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When a catalogue spring won’t do the job you have in mind

09 March 2018

Industrial springs are often seen as just a component or forming part of a sub assembly.

For the potential user or equipment designer there appears to be a simple choice to start the selection process.

Nick Goss of Goss explains; “there are essentially just two ways for a customer to look for and select the appropriate spring for his job: either he looks in a standard spring catalogue and selects the spring from the catalogue which most closely meets his requirements, if possible. Or, turn to a specialist manufacturer who will offer a complete design advisory service.

Long life expectancy is a must – choice of material crucial

The type of application that the spring is to be used in will determine life expectancy and performance. Generally, Nick Goss, “the more expensive the material we use, the longer the life of the component”. A typical application for a compression spring in an engine valve might involve 8,000 cycles per minute and the best material to guarantee this sort of performance is chrome silicon. 

In the extreme environment of the offshore industry Inconel is usually the material of choice. Inconel alloys are oxidation and corrosion resistant and well suited for service in extreme environments. When heated, Inconel forms a thick, stable, oxide layer protecting the surface from further attack. 

Must perform, even with extremely low duty cycle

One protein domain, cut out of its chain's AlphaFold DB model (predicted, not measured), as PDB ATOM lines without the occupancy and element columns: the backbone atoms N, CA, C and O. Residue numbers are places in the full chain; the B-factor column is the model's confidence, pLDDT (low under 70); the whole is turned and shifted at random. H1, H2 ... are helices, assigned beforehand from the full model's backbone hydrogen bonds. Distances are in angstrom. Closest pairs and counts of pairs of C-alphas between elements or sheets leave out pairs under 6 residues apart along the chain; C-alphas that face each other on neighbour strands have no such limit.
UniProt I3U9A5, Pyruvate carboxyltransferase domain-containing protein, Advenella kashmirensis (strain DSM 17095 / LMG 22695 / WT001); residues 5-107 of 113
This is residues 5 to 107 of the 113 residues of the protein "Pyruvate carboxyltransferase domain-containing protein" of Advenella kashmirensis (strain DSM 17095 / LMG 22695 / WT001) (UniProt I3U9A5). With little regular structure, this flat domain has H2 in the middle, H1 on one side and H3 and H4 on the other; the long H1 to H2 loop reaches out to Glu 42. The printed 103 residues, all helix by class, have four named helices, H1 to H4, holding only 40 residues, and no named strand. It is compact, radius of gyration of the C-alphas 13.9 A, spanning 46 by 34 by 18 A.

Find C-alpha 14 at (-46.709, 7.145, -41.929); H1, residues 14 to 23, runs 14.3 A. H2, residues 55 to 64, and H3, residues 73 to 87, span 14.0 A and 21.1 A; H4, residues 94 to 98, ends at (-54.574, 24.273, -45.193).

A spring design may be required for an application which might not be in use constantly, but must be ready to work when called upon. There are many applications where the spring will be held and stored for long periods of time, usually in a compressed state and here a high tensile spring or stainless steel will be selected. To illustrate this case, without putting too fine a point on it, the compression spring deployed in an aircraft ejector seat mechanism has to work, just that one time.

Standard materials are fit for many purposes

However says Nick; “for many standard duties the spring, which is storing energy, is produced from range 3 music wire, or high tensile stainless steel. In operation the material is subject to degrees of stress and therefore must be highly tensile.”

“A standard stainless steel will operate in conditions of up to 300°C. Some grades of stainless steel have however restricted environmental operating conditions. The basic “music wire” used for producing springs is available in different grades: type 302 stainless should not be used in conditions where acids are present and is thus unsuitable for applications processing citrus fruits where instead type 316 should be used.

In the medical industry components are often made from platinum; iridium or gold especially in applications involving sub-cutaneous sites the material must be resistant to the corrosive effects of blood. 

A readily worked alloy, platinum–iridium is much harder, stiffer, and more resistant to chemicals than pure platinum, which is relatively soft. Platinum–iridium is also very resistant to high-temperature electric sparks and is widely used for electrical contacts.


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